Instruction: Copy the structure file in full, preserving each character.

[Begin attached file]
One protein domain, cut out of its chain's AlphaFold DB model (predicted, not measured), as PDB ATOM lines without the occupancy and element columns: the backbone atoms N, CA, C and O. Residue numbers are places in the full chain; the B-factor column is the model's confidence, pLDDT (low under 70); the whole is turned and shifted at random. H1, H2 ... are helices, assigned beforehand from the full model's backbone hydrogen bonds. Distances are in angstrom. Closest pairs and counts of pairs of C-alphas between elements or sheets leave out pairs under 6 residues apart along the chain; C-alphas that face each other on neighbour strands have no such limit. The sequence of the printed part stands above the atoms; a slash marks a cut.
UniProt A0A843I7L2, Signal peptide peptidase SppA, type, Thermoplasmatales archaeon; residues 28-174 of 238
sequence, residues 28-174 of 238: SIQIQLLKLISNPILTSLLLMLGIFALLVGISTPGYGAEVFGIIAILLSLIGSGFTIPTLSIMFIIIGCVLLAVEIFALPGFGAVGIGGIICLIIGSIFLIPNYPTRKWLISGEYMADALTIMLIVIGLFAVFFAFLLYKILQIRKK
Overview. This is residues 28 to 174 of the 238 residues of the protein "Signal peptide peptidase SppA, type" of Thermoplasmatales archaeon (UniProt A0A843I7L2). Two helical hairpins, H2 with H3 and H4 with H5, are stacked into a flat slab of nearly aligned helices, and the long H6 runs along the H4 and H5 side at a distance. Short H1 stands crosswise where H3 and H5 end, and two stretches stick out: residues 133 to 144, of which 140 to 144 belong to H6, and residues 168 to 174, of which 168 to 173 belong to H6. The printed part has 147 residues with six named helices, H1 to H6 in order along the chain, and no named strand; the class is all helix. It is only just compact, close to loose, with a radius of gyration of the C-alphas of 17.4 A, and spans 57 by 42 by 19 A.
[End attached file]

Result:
One protein domain, cut out of its chain's AlphaFold DB model (predicted, not measured), as PDB ATOM lines without the occupancy and element columns: the backbone atoms N, CA, C and O. Residue numbers are places in the full chain; the B-factor column is the model's confidence, pLDDT (low under 70); the whole is turned and shifted at random. H1, H2 ... are helices, assigned beforehand from the full model's backbone hydrogen bonds. Distances are in angstrom. Closest pairs and counts of pairs of C-alphas between elements or sheets leave out pairs under 6 residues apart along the chain; C-alphas that face each other on neighbour strands have no such limit. The sequence of the printed part stands above the atoms; a slash marks a cut.
UniProt A0A843I7L2, Signal peptide peptidase SppA, type, Thermoplasmatales archaeon; residues 28-174 of 238
sequence, residues 28-174 of 238: SIQIQLLKLISNPILTSLLLMLGIFALLVGISTPGYGAEVFGIIAILLSLIGSGFTIPTLSIMFIIIGCVLLAVEIFALPGFGAVGIGGIICLIIGSIFLIPNYPTRKWLISGEYMADALTIMLIVIGLFAVFFAFLLYKILQIRKK
Overview. This is residues 28 to 174 of the 238 residues of the protein "Signal peptide peptidase SppA, type" of Thermoplasmatales archaeon (UniProt A0A843I7L2). Two helical hairpins, H2 with H3 and H4 with H5, are stacked into a flat slab of nearly aligned helices, and the long H6 runs along the H4 and H5 side at a distance. Short H1 stands crosswise where H3 and H5 end, and two stretches stick out: residues 133 to 144, of which 140 to 144 belong to H6, and residues 168 to 174, of which 168 to 173 belong to H6. The printed part has 147 residues with six named helices, H1 to H6 in order along the chain, and no named strand; the class is all helix. It is only just compact, close to loose, with a radius of gyration of the C-alphas of 17.4 A, and spans 57 by 42 by 19 A.